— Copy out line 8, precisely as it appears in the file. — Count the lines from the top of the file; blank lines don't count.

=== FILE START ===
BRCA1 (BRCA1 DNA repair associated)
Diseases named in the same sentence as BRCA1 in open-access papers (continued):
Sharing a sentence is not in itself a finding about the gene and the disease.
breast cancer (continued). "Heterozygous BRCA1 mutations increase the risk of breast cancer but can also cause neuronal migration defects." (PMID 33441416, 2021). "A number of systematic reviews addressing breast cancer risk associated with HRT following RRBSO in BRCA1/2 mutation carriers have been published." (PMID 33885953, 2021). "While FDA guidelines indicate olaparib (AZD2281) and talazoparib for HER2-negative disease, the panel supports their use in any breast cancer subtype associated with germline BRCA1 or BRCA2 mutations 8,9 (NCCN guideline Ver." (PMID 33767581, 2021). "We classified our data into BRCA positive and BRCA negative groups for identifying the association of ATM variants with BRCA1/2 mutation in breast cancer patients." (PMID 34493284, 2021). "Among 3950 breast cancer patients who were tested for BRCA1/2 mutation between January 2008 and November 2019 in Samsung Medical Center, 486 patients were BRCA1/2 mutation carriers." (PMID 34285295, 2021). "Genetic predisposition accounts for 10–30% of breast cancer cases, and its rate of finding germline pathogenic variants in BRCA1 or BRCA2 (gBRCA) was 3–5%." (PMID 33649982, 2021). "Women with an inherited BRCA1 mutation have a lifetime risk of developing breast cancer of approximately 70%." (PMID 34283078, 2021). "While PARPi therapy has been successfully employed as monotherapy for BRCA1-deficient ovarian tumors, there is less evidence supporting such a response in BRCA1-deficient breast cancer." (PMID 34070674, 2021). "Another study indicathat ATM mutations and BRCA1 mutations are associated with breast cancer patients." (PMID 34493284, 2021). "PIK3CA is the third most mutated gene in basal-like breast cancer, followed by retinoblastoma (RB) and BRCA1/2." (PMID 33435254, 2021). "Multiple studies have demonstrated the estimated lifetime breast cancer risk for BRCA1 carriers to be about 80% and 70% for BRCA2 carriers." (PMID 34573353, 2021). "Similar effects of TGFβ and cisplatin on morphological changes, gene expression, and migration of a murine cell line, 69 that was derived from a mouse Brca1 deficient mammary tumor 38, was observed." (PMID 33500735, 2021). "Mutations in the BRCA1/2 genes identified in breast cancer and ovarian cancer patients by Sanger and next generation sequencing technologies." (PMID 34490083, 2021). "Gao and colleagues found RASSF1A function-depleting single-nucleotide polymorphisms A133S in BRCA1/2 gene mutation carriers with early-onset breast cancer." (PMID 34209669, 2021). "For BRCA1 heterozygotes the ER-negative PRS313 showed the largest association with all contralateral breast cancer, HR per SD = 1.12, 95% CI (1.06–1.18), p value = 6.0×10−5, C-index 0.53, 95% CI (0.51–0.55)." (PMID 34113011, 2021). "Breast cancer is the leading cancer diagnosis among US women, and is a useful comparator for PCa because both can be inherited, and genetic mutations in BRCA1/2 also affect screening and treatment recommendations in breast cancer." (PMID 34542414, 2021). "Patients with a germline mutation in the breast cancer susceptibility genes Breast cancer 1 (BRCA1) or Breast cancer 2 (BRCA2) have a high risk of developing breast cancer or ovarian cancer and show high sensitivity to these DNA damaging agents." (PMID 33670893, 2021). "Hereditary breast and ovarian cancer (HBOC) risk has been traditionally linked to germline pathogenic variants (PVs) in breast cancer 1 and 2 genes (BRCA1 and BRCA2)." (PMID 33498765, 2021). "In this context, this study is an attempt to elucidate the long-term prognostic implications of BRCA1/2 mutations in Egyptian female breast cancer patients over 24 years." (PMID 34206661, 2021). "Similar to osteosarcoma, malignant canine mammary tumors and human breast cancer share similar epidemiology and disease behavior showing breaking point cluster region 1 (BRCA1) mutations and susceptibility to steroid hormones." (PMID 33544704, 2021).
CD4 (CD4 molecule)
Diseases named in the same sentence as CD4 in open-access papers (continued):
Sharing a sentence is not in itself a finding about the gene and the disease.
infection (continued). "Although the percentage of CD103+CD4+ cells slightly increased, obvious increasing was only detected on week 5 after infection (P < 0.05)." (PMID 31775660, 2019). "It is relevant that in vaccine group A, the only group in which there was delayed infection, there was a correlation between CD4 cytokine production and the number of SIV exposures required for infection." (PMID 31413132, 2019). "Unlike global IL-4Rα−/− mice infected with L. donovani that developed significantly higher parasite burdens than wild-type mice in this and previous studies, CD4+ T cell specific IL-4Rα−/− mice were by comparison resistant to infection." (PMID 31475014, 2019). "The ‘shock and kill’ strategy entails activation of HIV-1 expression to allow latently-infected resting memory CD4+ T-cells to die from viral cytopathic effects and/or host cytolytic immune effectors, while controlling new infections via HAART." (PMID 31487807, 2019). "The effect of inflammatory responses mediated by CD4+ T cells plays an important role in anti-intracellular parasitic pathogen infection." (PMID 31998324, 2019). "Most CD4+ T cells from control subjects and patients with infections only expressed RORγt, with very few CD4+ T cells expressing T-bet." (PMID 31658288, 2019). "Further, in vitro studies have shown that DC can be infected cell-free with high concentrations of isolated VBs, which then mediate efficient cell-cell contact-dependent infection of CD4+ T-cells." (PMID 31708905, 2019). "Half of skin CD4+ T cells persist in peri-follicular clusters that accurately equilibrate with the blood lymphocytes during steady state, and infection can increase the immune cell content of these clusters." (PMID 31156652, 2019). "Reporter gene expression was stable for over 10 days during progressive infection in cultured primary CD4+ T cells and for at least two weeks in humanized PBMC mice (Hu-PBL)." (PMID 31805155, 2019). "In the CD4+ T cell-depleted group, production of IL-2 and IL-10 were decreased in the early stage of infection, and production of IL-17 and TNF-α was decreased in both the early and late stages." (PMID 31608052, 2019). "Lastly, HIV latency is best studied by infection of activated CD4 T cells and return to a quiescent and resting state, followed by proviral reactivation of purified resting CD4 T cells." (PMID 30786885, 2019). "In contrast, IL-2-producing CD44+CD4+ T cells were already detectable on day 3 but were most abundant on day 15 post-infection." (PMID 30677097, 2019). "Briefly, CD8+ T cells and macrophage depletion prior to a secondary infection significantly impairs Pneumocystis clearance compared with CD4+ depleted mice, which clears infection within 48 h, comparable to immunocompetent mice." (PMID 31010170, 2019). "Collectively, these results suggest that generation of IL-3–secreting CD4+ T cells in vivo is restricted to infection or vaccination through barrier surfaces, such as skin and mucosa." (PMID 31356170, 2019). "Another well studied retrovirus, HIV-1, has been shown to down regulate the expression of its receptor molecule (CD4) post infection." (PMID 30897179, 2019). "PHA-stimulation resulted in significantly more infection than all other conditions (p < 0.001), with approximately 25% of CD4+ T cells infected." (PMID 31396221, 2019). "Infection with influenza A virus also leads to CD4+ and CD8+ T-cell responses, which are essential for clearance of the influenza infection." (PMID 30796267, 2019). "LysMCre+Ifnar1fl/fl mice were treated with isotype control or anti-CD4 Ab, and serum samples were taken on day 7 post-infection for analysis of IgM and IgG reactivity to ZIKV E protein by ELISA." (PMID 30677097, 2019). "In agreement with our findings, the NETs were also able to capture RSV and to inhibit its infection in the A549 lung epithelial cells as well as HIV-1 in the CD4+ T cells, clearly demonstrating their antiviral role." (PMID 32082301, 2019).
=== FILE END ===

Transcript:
infection (continued). "Although the percentage of CD103+CD4+ cells slightly increased, obvious increasing was only detected on week 5 after infection (P < 0.05)." (PMID 31775660, 2019). "It is relevant that in vaccine group A, the only group in which there was delayed infection, there was a correlation between CD4 cytokine production and the number of SIV exposures required for infection." (PMID 31413132, 2019). "Unlike global IL-4Rα−/− mice infected with L. donovani that developed significantly higher parasite burdens than wild-type mice in this and previous studies, CD4+ T cell specific IL-4Rα−/− mice were by comparison resistant to infection." (PMID 31475014, 2019). "The ‘shock and kill’ strategy entails activation of HIV-1 expression to allow latently-infected resting memory CD4+ T-cells to die from viral cytopathic effects and/or host cytolytic immune effectors, while controlling new infections via HAART." (PMID 31487807, 2019). "The effect of inflammatory responses mediated by CD4+ T cells plays an important role in anti-intracellular parasitic pathogen infection." (PMID 31998324, 2019). "Most CD4+ T cells from control subjects and patients with infections only expressed RORγt, with very few CD4+ T cells expressing T-bet." (PMID 31658288, 2019). "Further, in vitro studies have shown that DC can be infected cell-free with high concentrations of isolated VBs, which then mediate efficient cell-cell contact-dependent infection of CD4+ T-cells." (PMID 31708905, 2019). "Half of skin CD4+ T cells persist in peri-follicular clusters that accurately equilibrate with the blood lymphocytes during steady state, and infection can increase the immune cell content of these clusters." (PMID 31156652, 2019). "Reporter gene expression was stable for over 10 days during progressive infection in cultured primary CD4+ T cells and for at least two weeks in humanized PBMC mice (Hu-PBL)." (PMID 31805155, 2019). "In the CD4+ T cell-depleted group, production of IL-2 and IL-10 were decreased in the early stage of infection, and production of IL-17 and TNF-α was decreased in both the early and late stages." (PMID 31608052, 2019). "Lastly, HIV latency is best studied by infection of activated CD4 T cells and return to a quiescent and resting state, followed by proviral reactivation of purified resting CD4 T cells." (PMID 30786885, 2019). "In contrast, IL-2-producing CD44+CD4+ T cells were already detectable on day 3 but were most abundant on day 15 post-infection." (PMID 30677097, 2019). "Briefly, CD8+ T cells and macrophage depletion prior to a secondary infection significantly impairs Pneumocystis clearance compared with CD4+ depleted mice, which clears infection within 48 h, comparable to immunocompetent mice." (PMID 31010170, 2019). "Collectively, these results suggest that generation of IL-3–secreting CD4+ T cells in vivo is restricted to infection or vaccination through barrier surfaces, such as skin and mucosa." (PMID 31356170, 2019). "Another well studied retrovirus, HIV-1, has been shown to down regulate the expression of its receptor molecule (CD4) post infection." (PMID 30897179, 2019). "PHA-stimulation resulted in significantly more infection than all other conditions (p < 0.001), with approximately 25% of CD4+ T cells infected." (PMID 31396221, 2019). "Infection with influenza A virus also leads to CD4+ and CD8+ T-cell responses, which are essential for clearance of the influenza infection." (PMID 30796267, 2019). "LysMCre+Ifnar1fl/fl mice were treated with isotype control or anti-CD4 Ab, and serum samples were taken on day 7 post-infection for analysis of IgM and IgG reactivity to ZIKV E protein by ELISA." (PMID 30677097, 2019). "In agreement with our findings, the NETs were also able to capture RSV and to inhibit its infection in the A549 lung epithelial cells as well as HIV-1 in the CD4+ T cells, clearly demonstrating their antiviral role." (PMID 32082301, 2019).